For the third year in a row, the Philippines holds on to its title of social media capital in the world. Learn about the different factors that are driving social media in the Philippines.
In a previous article, we shared three main reasons why social media resounds well among many Filipinos, and it turns out that there are many more underlying reasons behind the social media boom in the Philippines. Let's take a look at these other four factors.
Social Media Growth in the Philippines in Brief
According to We Are Social's Global Digital Report 2019, there are 76 million active Filipino social media users – 71 percent of the entire population – who spend an average of four hours a day on different social media platforms. Quite the dissonance considering the country’s lackluster internet speed which averages at 15 Mbps.
Facebook, though rather stagnant in its growth, still takes the lead as most visited social media site - and overall website - with 75 million monthly active Filipino users. This just goes to show that, for Filipinos, Facebook is synonymous with the internet.
Instagram revels in a 10 percent quarterly growth, bringing it up to 11 million monthly active users, overtaking Twitter, which has 5.8 million monthly active users.
1. Socio-Economic Aspect
As mentioned in our previous topic on top social media in the Philippines, Facebook is still the go-to social networking platform. Part of its success can be attributed to the efforts of mobile operators providing ways to access the app via mobile without incurring any charges, albeit with limited functions.
Pair this up with a wide range of cheap smartphones available in the country and you’ve got yourself more potential users from a wider socio-economic demographic. This would explain the high mobile traffic, with 67 percent of social media users accessing via mobile. This play at inclusiveness has done Facebook a lot of good in conquering the Philippine market.
The biggest group of social media users in the Philippines are in the 18-24 age range - university to early career age - making up 33 percent of active users or around 21 million users. With this, it’s interesting to note how intertwined social media platform, Facebook, in particular, is with both the user’s social/personal life and academic life.
It is a fairly common practice among classes, particularly in universities, to utilize the platform as a virtual meeting place outside the classroom, where homework is discussed, readings are shared, and announcements are made. Social media platforms are easily accessible and offer more room for interaction than your typical bulletin board.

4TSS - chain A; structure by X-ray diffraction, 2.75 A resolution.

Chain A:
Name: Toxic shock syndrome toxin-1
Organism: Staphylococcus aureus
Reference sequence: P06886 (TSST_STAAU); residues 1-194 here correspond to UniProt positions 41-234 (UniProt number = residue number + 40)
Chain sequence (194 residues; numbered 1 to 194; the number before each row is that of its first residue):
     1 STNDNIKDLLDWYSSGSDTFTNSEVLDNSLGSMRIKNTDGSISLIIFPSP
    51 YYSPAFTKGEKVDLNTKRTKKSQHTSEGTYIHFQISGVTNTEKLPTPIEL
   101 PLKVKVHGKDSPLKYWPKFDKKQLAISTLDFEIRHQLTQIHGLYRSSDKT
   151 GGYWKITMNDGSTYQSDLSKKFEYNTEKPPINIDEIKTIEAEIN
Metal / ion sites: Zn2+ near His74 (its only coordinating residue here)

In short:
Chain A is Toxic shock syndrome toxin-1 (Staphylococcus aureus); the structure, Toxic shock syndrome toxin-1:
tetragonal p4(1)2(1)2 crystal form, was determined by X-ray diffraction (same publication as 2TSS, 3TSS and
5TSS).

After graduation, it’s still through social media where job applications are sent. Long gone are the days where hunting for a job meant knocking from one office to another and begging them to hire you. Now it’s mostly done through LinkedIn and now even through Facebook with its different groups posting job vacancies.
It is said that you’ll know when you’re an adult when you have a LinkedIn account, as with 20 million other Filipinos, or are a member of the Facebook group called 'Development Sector Jobs - Philippines'.
3. Cultural Aspect
Filipinos are very social people and are known for close familial ties. With an estimated 10.2 million Filipinos living/working overseas, the culture of sharing that Facebook provides helps bridge the distance in a way that other platforms cannot. Social media is still - after all - a means of connecting.
4. Social Media and Social Movement
With growing social unrest in the world, the youth have turned to social media to express disapproval and dissent. The same can be seen in the Philippines, where youth activism – as young people have the strongest presence in Philippine social media – have taken on to both literal and virtual streets.
'Fake news', fact-backed news and everything in between have been sprouting up in combat of each other and what was once a place for the personal has since evolved into a juxtaposition of selfies, memes, and political posts. The comment section, in particular, known for its toxicity, has further devolved into a cesspool teeming with threats and trolls and supporters of opposing political parties locking horns.
With all the information being fed to users over the internet, social media in the Philippines has turned into a minefield of misinformation – deliberate or not. Never has the phrase 'think before you click Share' been more relevant in our lives. With that said, certain groups have taken up the advocacy of teaching students media literacy in efforts of separating the informative from the misleading.
Based on this trend, Instagram is expected to grow in the coming years as some take a break from all the commotion in other platforms. Additionally, Facebook is expected to maintain its spot but the challenge will be how it deals with the more 'extreme' views to maintain a safe environment and protect users’ dignity without compromising their right to free speech.
Social media in the Philippines will continue to grow and become part of every Filipino's daily life. Creation and consumption of social media content will continue to get integrated into local culture as well, and whether this will be a positive or negative experience depends on their level of media literacy and their ability to discern fact from fiction.
Want to know more interesting Asian insights? Check out our other Eye on Asia articles like the solo dining trend in Korea or Japan's cherry blossom economy. Also, check out this feature about dataSpring's Filipino online research panels.